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Members of Ypsilanti’s Palm Leaf Club, the oldest African American women’s social and charitable organization in Ypsilanti, join the podcast this month.

Formed in 1904 as the Trustee Helpers of Brown Chapel African Methodist Episcopal Church, the group changed its name to the Palm Leaf Club in the 1930s when it officially separated from the church and became its own civic and social African American women’s organization. It is the oldest organization of its kind in Ypsilanti and is affiliated with the Ypsilanti Association of Women’s Clubs, Michigan State Association of Colored Women’s Clubs, and the National Association of Colored Women’s Clubs. Legend has it that the name comes from the Palm Sunday Scholarship Teas that have been going on during the entire life of the Palm Leaf Club. Dr. Dyann Logwood, who spoke in the February 2021 episode, is a recipient of the Palm Leaf Club Scholarship.

In this episode, you’ll hear from (in order of appearance) Parliamentarian Valerie Eaglin, Treasurer Paulette Dozier, Secretary Linda Horne, and Vice President Linda Francois. Archived interviews with former members Louise Bass and Viola Carter are also available in our A.P. Marshall African American Oral History Archive.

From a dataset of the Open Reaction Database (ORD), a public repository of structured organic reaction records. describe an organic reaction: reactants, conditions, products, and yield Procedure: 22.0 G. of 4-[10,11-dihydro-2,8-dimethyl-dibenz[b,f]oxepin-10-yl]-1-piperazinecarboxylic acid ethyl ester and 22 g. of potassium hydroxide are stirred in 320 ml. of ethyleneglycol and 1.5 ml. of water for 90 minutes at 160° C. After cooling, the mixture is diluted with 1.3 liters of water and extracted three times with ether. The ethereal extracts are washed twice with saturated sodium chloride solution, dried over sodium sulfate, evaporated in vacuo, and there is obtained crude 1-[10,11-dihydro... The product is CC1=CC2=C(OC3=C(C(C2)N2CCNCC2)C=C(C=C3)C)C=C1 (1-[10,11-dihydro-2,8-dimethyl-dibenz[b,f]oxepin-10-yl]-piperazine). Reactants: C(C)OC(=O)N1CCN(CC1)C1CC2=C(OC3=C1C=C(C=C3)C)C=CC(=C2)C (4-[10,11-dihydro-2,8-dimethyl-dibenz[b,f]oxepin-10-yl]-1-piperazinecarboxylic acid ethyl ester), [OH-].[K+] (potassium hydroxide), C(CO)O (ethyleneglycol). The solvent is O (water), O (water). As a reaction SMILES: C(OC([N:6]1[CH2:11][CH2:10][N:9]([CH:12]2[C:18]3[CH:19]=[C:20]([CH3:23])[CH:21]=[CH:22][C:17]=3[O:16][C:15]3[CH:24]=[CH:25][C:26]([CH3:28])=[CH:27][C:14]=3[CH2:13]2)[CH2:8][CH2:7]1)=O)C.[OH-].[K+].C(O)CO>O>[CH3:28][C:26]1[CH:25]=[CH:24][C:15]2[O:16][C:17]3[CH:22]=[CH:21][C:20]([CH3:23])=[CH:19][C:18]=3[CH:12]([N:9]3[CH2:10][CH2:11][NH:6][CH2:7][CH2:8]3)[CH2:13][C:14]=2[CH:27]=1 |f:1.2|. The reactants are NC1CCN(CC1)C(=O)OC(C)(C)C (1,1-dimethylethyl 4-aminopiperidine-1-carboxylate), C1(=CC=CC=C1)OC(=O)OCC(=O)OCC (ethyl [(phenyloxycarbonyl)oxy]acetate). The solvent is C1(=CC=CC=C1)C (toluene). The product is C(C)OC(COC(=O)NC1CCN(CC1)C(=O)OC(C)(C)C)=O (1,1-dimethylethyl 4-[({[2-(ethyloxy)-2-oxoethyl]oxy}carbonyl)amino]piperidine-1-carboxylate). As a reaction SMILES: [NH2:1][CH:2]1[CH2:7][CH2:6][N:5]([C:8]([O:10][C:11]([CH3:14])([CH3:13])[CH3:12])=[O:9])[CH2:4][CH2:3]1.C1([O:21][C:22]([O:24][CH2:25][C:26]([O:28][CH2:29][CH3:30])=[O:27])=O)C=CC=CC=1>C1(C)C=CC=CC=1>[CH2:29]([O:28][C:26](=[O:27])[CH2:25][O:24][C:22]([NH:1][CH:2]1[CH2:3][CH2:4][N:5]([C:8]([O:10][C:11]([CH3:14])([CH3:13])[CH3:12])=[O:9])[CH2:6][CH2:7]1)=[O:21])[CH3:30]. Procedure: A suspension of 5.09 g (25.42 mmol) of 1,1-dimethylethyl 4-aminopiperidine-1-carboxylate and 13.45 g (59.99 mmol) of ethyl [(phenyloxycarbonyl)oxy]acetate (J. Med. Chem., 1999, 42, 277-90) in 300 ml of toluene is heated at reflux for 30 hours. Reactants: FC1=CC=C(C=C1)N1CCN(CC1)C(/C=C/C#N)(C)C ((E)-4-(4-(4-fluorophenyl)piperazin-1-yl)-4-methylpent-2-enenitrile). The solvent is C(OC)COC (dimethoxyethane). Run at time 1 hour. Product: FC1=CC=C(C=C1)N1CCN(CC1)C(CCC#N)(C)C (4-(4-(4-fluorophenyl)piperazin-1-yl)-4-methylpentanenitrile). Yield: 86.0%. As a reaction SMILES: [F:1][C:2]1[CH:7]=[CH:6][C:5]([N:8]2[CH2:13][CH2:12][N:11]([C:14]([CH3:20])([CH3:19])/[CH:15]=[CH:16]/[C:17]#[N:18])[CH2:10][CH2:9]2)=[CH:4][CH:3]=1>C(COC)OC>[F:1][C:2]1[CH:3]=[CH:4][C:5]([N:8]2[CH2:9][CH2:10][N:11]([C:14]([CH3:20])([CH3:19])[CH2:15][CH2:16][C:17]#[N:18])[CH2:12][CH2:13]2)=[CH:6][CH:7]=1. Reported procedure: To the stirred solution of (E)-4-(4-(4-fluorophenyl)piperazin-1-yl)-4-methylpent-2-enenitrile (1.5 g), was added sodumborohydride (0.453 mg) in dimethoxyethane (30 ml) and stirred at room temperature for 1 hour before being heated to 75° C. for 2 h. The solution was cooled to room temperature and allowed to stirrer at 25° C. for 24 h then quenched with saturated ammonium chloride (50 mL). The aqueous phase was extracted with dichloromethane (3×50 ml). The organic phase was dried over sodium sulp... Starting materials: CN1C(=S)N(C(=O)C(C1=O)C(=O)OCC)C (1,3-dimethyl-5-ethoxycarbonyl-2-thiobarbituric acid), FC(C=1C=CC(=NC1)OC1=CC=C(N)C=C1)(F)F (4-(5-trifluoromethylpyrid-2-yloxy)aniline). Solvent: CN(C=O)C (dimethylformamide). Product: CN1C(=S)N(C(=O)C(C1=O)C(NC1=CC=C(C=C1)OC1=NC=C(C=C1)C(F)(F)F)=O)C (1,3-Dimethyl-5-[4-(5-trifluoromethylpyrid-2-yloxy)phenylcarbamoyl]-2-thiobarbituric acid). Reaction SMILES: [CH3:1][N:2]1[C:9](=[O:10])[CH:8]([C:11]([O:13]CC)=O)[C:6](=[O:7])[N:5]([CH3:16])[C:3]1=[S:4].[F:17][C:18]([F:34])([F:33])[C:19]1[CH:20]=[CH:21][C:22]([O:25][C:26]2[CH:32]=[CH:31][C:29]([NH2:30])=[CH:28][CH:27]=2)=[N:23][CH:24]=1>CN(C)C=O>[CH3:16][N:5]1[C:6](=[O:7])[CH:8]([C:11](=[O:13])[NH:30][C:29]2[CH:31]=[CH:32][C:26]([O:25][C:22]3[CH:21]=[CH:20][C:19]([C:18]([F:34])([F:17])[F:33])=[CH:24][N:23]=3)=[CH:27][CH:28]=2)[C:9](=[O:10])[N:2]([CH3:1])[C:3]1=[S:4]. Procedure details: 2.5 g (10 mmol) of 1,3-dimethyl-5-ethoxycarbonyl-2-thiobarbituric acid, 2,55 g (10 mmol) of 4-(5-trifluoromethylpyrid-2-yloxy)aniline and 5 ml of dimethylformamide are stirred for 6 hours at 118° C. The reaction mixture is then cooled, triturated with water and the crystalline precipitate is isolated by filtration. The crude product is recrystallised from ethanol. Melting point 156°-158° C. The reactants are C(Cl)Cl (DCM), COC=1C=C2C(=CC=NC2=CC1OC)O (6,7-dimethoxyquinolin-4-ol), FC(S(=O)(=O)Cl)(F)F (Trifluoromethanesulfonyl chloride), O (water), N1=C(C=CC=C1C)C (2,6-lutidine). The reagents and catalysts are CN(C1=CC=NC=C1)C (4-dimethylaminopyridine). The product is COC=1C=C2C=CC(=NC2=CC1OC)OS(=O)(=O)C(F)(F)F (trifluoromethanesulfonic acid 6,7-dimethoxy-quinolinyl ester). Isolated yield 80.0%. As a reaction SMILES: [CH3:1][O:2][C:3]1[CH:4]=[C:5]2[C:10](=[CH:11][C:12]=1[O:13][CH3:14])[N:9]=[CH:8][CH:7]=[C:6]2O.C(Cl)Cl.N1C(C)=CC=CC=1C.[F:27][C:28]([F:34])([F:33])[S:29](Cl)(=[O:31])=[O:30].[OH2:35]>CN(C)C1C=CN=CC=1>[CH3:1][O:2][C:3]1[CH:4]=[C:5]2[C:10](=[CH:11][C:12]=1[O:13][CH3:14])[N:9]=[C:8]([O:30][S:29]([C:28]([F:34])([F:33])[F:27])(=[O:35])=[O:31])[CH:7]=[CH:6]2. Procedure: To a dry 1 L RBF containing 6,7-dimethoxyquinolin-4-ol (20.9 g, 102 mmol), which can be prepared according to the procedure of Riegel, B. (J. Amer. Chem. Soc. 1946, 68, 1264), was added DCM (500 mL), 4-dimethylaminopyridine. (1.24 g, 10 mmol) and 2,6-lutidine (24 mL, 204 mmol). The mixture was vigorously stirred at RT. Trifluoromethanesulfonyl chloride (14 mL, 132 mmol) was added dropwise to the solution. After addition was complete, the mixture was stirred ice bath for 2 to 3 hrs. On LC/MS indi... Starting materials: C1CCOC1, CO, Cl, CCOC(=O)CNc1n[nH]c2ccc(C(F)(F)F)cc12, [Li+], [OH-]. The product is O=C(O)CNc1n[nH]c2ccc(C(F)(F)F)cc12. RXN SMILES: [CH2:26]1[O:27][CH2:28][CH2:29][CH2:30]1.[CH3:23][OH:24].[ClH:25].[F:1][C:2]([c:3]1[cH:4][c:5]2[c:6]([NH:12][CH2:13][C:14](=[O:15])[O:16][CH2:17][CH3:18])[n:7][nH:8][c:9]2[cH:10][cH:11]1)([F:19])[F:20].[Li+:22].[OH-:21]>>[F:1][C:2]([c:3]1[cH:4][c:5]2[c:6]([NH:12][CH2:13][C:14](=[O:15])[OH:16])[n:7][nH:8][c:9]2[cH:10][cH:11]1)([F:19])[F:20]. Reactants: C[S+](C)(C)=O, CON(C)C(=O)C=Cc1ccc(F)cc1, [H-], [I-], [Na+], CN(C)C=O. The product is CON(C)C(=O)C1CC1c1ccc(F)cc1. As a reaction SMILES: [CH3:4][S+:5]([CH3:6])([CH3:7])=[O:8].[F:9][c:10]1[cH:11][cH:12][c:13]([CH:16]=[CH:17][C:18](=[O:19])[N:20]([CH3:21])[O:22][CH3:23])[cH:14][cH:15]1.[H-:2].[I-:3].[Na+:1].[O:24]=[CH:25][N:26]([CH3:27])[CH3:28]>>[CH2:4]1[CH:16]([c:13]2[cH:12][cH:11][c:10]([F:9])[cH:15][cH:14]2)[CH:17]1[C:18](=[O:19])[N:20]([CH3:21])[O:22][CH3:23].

More about our podcast speakers

Valerie Eaglin (Parliamentarian) is the first voice you’ll hear, answering the first question. Email Valerie.

Paulette Dozier (Treasurer) is the voice you’ll hear answering the second question. Email Paulette.

Linda Horne (Secretary) of the Palm Leaf Club is the second voice you’ll hear answering the third question. Email Linda.

Linda Francois (Vice President) is the voice you’ll hear answering the seventh question. Email Linda.

Group photo of the Palm Leaf Club c. 1956

Palm Leaf Club c. 1954. From Ypsilanti Historical Society.

A distance photograph looking east at the Depot Town Festival during the summer of 1986.

Palm Leaf Club c. 1956. From Ypsilanti Historical Society.